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  4. Well, Now I think I may be overdoing the Omega 3 thing. I use a big T dry of Chia seed in my morning smoothie and I still use a lot of Fish Oil. I have the same question as JJ. Also the lignan issue. How am I doing with the chia? And to share how I do it, I used to soak them up ahead of time, but became lazy, so I just put a glass of water in the bottom of the blender with a tablespoon of chia and run it on the lowest speed to stir. Let it sit while I get the vegis and fruit ready. Stir again and in goes everything else with some more water. It really only takes abt 5 minutes to start to gel. Just make sure it has enough water.




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    1. Hello Lynn,
      I must address your use of fish oil, as I highly recommend stopping its use entirely! Fish oil does not reduce inflammation which is one of the main reasons people take it http://www.ncbi.nlm.nih.gov/pubmed/19623203
      Fish oil, similairly to fish, is the number one source of contaminants in the food supply and the distilling process to clean fish oil of heavy metals does not work.
      http://nutritionfacts.org/videos/is-distilled-fish-oil-toxin-free/
      http://nutritionfacts.org/videos/food-sources-of-pcb-chemical-pollutants/
      http://nutritionfacts.org/videos/ddt-in-fish-oil-supplements/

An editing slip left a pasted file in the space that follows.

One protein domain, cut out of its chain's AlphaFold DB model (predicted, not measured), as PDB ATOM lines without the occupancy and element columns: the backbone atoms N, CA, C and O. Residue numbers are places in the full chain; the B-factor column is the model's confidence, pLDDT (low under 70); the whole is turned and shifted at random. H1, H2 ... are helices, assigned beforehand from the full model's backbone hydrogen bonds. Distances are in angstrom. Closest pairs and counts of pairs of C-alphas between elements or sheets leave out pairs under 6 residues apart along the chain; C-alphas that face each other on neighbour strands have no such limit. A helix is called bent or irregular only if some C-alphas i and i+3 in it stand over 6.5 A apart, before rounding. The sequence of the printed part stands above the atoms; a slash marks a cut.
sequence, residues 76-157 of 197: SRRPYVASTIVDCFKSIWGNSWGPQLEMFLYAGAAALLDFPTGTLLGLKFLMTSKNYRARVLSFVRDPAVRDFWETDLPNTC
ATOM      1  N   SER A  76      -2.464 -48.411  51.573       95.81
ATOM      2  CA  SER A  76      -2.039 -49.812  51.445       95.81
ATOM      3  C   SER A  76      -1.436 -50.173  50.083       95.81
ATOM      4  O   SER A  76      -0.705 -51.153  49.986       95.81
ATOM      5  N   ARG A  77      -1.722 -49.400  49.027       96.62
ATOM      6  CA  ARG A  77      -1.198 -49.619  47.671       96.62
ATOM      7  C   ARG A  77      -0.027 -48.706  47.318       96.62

If you must supplement for omega 3, then take algae oil
      http://nutritionfacts.org/videos/plant-based-omega-3-supplements-2/

      I have said this before in a previous comment, but I am not an advocate of consuming any oil since oil is essentially liquid fat with no nutrition. According to Dr. McDougall, “a condition of ‘essential fatty acid deficiency’ is essentially unknown in free-living populations….true essential fatty acid deficiency would result in: loss of hair, scaly dermatitis, capillary fragility, poor wound healing, increased susceptibility to infection, fatty liver, and growth retardation in infants and children.” Here is the full article http://www.drmcdougall.com/misc/2007nl/aug/oils.htm Although the algae oil may have the DHA, oil is still oil and not a whole plant food. I respect Dr. Greger’s statement of avoiding fish oil for its many contaminants and using algae oil as a substitute but is it really necessary to ingest any pure DHA in the form of an oil? After weighing it out, to me, it doesn’t seem necessary.




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      1. Hi Tox! I was just surfing the new site and noticed you had talked to me a year ago. Thanks! I guess I missed it then, but am pleasantly surprised to see all the info you included. I might say I stopped the fish oil shortly after I posted that. I also read the report that it wasn’t doing any thing good for my heart. I also love what I have learned from Drs. Esselstyne and McDougall, etc. My Doctor is a McDougall-er, so am getting the NO OIL talk from him too. As long as I have some weight to come off I avoid nuts, olives, avacados, and other fatty vegan goodies. Of course I miss them, but must get the job done. Probably won’t go back to them in the long run. Funny how one gets used to a new way of living when willing! Huh?